To prevent heart conditions practice yoga, take yoga’s help. It lowers blood pressure, increases lungs function, maintenance of heart rate and blood circulation.
With this it also tones the muscle. To improve overall well being of body and heart use yoga.
Yoga helps those who already faced heart attack or cardiac arrest. It brings backs the balance and helps to find ways to calm the mind. It manages stress in a positive way and helps in recovery process.
One will see the benefit right away. Yoga is anti-depressant and helps in relaxation of mind.
It also decreases cholesterol level and blood pressure level thus helps in stress management.
Four yoga asanas that helps in improving heart health.
Padangusthasana: Big Toe Pose
- Stand tall with feet hip-width apart place hands on the hips.
- Exhale and fold forward. Grab your big toes while folding forward or grab your opposite elbows.
- Draw belly inside and lift sit bonds toward sky.
- Let your head relax. Bend knees a slightly and tighten the hamstring. Hold for 5 breaths.
Benefits: This pose calms the brain, relieves stress, and reduces anxiety and depression. It is a therapy for high blood pressure.
Setu Bandha Sarvangasana: Bridge Pose
- Lie on your back on the floor.
- Bend your knees and set your feet on the floor, heels as close to the sitting bones as possible.
- Exhale and, pressing your inner feet and arms actively into the floor, push your tailbone upward toward the pubis, firming the buttocks, and lift the buttocks off the floor.
- Clasp the hands below your pelvis and extend through the arms to help you stay on the tops of your shoulders.
- Lift your buttocks until the thighs are about parallel to the floor. Keep your knees directly over the heels. Lift the pubis toward the navel.
- Lift your chin slightly away from the sternum. Firm the outer arms, broaden the shoulder blades, and try to lift the space between them at the base of the neck up into the torso. Hold for five breath cycles, exhale down, and repeat 2 to 3 more times.
Benefits: Reduces anxiety, blood pressure, fatigue, backache, headache and insomnia.
Janu Sirsasana A: Head-to-Knee Forward Bend
- From a seated position with legs extended forward,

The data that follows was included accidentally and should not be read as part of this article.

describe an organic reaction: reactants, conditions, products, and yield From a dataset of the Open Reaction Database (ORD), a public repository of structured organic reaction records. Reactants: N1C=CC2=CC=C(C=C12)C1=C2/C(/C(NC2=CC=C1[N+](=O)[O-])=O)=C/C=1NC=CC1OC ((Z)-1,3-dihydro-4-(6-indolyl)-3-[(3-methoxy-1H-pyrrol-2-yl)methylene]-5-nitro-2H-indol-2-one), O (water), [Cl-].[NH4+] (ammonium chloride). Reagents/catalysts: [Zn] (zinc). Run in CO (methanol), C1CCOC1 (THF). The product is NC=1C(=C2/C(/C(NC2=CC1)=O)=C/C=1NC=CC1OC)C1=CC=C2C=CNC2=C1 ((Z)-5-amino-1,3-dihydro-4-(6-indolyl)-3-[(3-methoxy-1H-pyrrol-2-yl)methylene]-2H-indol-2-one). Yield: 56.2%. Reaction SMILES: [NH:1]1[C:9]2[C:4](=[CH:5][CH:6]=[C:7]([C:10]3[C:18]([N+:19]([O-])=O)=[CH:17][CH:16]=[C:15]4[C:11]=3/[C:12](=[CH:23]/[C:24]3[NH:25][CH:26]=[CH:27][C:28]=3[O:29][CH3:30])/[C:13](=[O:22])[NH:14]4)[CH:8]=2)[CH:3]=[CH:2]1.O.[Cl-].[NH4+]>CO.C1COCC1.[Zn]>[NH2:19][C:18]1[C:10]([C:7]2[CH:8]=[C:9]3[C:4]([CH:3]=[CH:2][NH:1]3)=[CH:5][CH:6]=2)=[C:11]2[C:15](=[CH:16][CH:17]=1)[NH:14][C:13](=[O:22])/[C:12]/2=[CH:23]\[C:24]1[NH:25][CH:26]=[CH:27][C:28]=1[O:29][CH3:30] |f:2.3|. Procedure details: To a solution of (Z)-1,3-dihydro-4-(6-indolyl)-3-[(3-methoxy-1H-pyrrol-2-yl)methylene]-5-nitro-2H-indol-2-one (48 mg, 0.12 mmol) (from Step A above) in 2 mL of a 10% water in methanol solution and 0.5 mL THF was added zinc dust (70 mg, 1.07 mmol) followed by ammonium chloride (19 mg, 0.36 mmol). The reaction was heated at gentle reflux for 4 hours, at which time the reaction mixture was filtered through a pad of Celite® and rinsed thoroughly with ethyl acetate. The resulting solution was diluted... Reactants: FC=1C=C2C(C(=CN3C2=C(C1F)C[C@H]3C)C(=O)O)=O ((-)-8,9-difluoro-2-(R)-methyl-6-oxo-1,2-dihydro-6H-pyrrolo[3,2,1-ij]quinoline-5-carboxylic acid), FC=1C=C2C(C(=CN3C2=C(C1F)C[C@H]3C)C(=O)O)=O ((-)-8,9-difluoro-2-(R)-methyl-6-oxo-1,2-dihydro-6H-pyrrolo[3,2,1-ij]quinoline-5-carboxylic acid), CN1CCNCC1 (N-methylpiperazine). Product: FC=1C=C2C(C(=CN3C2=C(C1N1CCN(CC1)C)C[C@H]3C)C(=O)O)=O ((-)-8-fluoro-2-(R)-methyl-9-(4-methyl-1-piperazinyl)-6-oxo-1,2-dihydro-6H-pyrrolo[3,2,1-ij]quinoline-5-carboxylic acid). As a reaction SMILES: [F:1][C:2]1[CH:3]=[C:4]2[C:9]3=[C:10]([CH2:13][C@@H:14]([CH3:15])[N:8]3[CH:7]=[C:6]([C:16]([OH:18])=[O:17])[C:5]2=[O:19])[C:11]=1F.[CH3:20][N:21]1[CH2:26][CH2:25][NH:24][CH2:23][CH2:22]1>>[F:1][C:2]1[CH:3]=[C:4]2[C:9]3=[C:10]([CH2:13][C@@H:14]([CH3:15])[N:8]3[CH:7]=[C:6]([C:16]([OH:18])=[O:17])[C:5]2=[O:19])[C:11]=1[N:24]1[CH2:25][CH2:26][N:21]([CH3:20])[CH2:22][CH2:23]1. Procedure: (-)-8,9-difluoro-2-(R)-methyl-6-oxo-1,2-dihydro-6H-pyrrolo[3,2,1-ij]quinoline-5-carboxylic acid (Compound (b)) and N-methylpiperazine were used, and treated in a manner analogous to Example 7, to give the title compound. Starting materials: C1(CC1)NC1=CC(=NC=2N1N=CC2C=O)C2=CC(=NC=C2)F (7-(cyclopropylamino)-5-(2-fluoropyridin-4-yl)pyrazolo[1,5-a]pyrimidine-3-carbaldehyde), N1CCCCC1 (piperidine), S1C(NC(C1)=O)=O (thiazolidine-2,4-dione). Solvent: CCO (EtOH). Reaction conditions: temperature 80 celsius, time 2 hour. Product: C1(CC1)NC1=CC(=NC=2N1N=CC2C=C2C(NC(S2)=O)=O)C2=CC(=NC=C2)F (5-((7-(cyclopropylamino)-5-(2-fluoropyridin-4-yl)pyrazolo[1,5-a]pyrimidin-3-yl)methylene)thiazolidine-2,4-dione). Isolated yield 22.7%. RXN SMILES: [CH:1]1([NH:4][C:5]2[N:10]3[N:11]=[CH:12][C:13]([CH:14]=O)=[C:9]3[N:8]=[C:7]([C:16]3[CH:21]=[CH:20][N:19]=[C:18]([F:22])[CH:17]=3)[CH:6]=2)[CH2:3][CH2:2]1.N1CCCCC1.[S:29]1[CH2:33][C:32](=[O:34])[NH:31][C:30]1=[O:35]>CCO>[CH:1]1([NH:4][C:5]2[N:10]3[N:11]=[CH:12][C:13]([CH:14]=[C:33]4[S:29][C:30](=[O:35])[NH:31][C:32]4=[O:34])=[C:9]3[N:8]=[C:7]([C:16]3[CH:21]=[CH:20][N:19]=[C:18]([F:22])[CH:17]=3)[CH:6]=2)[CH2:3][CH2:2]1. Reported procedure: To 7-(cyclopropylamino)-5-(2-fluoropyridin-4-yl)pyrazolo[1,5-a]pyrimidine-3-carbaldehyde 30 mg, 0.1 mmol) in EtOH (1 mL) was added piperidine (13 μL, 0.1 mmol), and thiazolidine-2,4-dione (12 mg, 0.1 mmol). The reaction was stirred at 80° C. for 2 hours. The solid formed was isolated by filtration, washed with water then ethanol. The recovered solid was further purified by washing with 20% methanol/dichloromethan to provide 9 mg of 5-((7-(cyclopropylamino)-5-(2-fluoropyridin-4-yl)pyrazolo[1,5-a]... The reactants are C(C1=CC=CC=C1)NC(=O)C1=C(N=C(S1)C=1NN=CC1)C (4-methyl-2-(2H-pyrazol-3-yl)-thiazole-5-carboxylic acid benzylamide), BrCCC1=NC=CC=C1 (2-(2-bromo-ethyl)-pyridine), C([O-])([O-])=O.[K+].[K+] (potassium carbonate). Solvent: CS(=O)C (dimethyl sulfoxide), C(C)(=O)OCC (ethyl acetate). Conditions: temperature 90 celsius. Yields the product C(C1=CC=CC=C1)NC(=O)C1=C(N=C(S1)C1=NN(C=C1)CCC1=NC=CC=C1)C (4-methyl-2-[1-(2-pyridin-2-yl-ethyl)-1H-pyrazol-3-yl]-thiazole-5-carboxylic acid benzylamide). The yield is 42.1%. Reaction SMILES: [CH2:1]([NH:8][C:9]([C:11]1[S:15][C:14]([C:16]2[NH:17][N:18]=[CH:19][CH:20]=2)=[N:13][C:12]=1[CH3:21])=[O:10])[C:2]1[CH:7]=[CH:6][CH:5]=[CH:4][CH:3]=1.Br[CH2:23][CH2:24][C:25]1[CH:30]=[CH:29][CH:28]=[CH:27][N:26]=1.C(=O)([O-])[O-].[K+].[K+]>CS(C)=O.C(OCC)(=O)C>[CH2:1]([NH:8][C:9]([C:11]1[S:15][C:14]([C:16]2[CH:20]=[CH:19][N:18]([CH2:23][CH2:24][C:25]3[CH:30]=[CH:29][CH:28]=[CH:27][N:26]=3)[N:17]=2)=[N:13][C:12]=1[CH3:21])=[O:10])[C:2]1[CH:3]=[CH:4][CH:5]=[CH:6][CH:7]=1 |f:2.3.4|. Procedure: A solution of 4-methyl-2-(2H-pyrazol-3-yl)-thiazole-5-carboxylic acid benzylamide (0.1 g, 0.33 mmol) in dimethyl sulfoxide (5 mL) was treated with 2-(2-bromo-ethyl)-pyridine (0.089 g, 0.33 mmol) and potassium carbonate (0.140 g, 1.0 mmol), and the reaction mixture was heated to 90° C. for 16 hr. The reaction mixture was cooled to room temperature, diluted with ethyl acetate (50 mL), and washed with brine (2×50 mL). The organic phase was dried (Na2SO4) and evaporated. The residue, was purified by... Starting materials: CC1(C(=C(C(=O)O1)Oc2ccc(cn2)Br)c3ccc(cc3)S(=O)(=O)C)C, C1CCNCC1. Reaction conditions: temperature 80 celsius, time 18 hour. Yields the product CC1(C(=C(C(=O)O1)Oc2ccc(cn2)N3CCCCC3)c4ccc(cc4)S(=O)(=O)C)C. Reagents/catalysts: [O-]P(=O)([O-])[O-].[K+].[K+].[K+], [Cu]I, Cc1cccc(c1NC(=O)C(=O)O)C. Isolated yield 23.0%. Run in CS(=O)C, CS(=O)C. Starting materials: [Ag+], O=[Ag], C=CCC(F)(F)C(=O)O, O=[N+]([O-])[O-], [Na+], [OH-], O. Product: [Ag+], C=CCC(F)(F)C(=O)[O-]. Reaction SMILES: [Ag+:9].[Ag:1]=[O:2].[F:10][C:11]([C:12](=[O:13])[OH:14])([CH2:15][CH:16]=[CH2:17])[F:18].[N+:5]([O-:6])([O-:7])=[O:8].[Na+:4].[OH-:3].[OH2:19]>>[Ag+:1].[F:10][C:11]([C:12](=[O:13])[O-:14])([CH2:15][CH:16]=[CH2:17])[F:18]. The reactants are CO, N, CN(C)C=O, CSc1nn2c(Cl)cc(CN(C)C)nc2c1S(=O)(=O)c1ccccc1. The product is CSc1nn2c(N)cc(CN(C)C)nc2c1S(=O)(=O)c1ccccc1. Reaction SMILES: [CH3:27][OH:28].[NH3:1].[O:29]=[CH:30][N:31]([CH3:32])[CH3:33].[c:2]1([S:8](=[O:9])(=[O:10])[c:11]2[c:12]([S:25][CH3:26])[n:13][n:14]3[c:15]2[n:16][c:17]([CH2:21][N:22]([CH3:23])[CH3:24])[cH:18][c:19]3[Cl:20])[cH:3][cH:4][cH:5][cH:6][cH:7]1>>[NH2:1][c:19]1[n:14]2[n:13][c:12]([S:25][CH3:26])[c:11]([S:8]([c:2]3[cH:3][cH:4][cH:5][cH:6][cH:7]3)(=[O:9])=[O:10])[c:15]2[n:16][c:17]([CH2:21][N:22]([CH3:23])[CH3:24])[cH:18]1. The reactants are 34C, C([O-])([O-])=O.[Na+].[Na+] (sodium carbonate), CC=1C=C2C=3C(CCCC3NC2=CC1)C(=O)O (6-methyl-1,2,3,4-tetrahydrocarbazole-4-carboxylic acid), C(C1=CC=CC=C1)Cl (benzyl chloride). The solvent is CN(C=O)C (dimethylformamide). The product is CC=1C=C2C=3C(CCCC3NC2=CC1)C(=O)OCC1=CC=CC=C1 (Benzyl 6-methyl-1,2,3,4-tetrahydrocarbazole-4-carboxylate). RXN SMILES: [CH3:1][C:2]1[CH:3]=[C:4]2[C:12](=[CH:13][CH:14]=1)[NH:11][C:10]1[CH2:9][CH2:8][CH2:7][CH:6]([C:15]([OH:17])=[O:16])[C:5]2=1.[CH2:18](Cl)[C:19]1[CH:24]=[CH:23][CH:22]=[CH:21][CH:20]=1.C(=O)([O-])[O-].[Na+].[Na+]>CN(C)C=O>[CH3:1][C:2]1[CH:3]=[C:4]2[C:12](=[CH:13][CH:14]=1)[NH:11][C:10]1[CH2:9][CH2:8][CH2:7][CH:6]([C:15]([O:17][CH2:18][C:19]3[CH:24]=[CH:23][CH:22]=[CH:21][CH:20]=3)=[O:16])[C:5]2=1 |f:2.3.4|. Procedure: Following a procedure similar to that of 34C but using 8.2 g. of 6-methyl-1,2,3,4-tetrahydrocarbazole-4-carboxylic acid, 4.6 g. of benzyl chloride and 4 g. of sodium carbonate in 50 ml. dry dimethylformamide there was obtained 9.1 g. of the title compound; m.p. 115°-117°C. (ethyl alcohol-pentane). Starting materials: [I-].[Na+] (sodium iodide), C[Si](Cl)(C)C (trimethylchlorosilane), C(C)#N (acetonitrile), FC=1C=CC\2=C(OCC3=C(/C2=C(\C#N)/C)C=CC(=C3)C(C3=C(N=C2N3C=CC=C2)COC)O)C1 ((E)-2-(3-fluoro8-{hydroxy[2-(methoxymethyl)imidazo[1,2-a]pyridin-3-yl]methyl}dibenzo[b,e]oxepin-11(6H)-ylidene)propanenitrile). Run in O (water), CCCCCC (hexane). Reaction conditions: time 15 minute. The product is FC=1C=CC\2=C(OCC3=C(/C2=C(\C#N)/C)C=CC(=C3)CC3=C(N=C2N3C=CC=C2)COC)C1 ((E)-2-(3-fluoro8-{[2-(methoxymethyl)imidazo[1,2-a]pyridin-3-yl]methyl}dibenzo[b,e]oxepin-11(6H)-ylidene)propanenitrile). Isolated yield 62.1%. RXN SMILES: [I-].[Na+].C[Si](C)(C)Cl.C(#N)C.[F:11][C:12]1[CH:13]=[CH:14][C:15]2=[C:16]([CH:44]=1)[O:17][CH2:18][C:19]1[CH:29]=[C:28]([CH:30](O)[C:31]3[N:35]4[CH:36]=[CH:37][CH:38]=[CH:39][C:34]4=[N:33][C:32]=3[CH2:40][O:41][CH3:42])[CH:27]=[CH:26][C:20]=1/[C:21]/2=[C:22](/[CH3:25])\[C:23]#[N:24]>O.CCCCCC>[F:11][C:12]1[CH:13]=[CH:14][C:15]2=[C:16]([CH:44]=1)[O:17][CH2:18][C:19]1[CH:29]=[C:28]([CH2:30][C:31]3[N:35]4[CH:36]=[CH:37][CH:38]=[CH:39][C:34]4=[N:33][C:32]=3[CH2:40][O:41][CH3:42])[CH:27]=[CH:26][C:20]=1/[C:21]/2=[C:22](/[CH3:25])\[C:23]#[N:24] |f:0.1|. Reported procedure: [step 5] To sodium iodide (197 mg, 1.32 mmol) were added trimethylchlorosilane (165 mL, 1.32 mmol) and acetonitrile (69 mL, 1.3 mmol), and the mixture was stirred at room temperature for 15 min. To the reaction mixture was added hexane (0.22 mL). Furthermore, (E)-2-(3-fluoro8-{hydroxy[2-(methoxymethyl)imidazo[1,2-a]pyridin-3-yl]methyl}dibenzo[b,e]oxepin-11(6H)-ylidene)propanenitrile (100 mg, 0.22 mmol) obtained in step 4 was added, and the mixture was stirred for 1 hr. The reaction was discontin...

- Bend the right knee outward to a 90-degree angle
- Now press the right foot into the inner left thigh.
- Grab left foot or ankle, inhale, square the hips, and lengthen the torso over the straight leg.
- Exhale, fold forward slowly. Extend the spine and lengthen through the chest. Keep your back long and flat. Pull left toes back and extend through the left heel. Stay for 5 breath and shift sides.
Benefits: This reduces blood pressure, calms the brain, reduces anxiety and fatigue, and alleviates headaches and insomnia.
Supta Padangusthasana: Reclining Big Toe Pose
- Lie on your back with arms along sides and extended legs.
- While inhaling bend the right knee and clasp the right big toe with right fingers.
- Place the left hand on top of the upper left thigh.
- Exhale and straighten the right leg.
- Inhale; lift the head up toward the right leg and keep the left leg down.
- Hold for five breath cycles, inhale head back down to the floor, and exhale right leg down. Switch sides.
Benefits: Relieves backache and sciatica. Therapeutic for high blood pressure.
Trikonasana : Triangle pose
- Begin in Mountain Pose. Turn your right leg out by 90 degrees. Turn out your knee, ankle and foot in the same direction. Turn left leg by 15 degrees.
- Look to your right and stretch out your arms at shoulder level. Let the palms face the floor.
- Slowly bend down forward comfortably and place your right hand on your right shin. You’re your spine straight. Do not collapse in the pose.
- Now, lift and extend your body from the left hip.
- Raise your left arm towards ceiling. Alternatively you can fold your left arm at back and you’re your chest while doing so twist the spine little and look up to the extended arm or at ceiling.
- Hold the pose for 5 breath.
Benefits: This is yoga posture helps to promote cardiovascular health. It also increases stamina.
Author: Sumana Rao | Posted on: September 22, 2017